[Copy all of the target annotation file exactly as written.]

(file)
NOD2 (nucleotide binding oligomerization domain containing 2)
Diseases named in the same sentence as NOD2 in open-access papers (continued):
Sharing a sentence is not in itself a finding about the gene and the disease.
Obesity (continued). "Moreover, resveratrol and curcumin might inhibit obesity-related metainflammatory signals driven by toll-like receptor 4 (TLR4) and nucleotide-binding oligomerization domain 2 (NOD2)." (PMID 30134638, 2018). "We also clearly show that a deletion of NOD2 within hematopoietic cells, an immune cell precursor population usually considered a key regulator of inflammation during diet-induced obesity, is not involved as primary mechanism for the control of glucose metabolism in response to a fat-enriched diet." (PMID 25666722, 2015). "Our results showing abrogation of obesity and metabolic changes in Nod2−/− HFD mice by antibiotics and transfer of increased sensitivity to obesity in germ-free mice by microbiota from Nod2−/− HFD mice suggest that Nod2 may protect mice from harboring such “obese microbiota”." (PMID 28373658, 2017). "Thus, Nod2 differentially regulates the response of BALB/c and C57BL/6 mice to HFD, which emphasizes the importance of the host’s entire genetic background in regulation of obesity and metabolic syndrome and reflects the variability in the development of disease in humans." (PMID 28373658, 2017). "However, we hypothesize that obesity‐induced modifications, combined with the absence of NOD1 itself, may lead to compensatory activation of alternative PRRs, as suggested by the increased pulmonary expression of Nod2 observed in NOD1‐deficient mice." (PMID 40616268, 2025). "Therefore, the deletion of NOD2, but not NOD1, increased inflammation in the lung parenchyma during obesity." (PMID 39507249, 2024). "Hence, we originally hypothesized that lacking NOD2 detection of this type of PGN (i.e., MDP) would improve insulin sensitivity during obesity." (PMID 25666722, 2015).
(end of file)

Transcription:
NOD2 (nucleotide binding oligomerization domain containing 2)
Diseases named in the same sentence as NOD2 in open-access papers (continued):
Sharing a sentence is not in itself a finding about the gene and the disease.
Obesity (continued). "Moreover, resveratrol and curcumin might inhibit obesity-related metainflammatory signals driven by toll-like receptor 4 (TLR4) and nucleotide-binding oligomerization domain 2 (NOD2)." (PMID 30134638, 2018). "We also clearly show that a deletion of NOD2 within hematopoietic cells, an immune cell precursor population usually considered a key regulator of inflammation during diet-induced obesity, is not involved as primary mechanism for the control of glucose metabolism in response to a fat-enriched diet." (PMID 25666722, 2015). "Our results showing abrogation of obesity and metabolic changes in Nod2−/− HFD mice by antibiotics and transfer of increased sensitivity to obesity in germ-free mice by microbiota from Nod2−/− HFD mice suggest that Nod2 may protect mice from harboring such “obese microbiota”." (PMID 28373658, 2017). "Thus, Nod2 differentially regulates the response of BALB/c and C57BL/6 mice to HFD, which emphasizes the importance of the host’s entire genetic background in regulation of obesity and metabolic syndrome and reflects the variability in the development of disease in humans." (PMID 28373658, 2017). "However, we hypothesize that obesity‐induced modifications, combined with the absence of NOD1 itself, may lead to compensatory activation of alternative PRRs, as suggested by the increased pulmonary expression of Nod2 observed in NOD1‐deficient mice." (PMID 40616268, 2025). "Therefore, the deletion of NOD2, but not NOD1, increased inflammation in the lung parenchyma during obesity." (PMID 39507249, 2024). "Hence, we originally hypothesized that lacking NOD2 detection of this type of PGN (i.e., MDP) would improve insulin sensitivity during obesity." (PMID 25666722, 2015).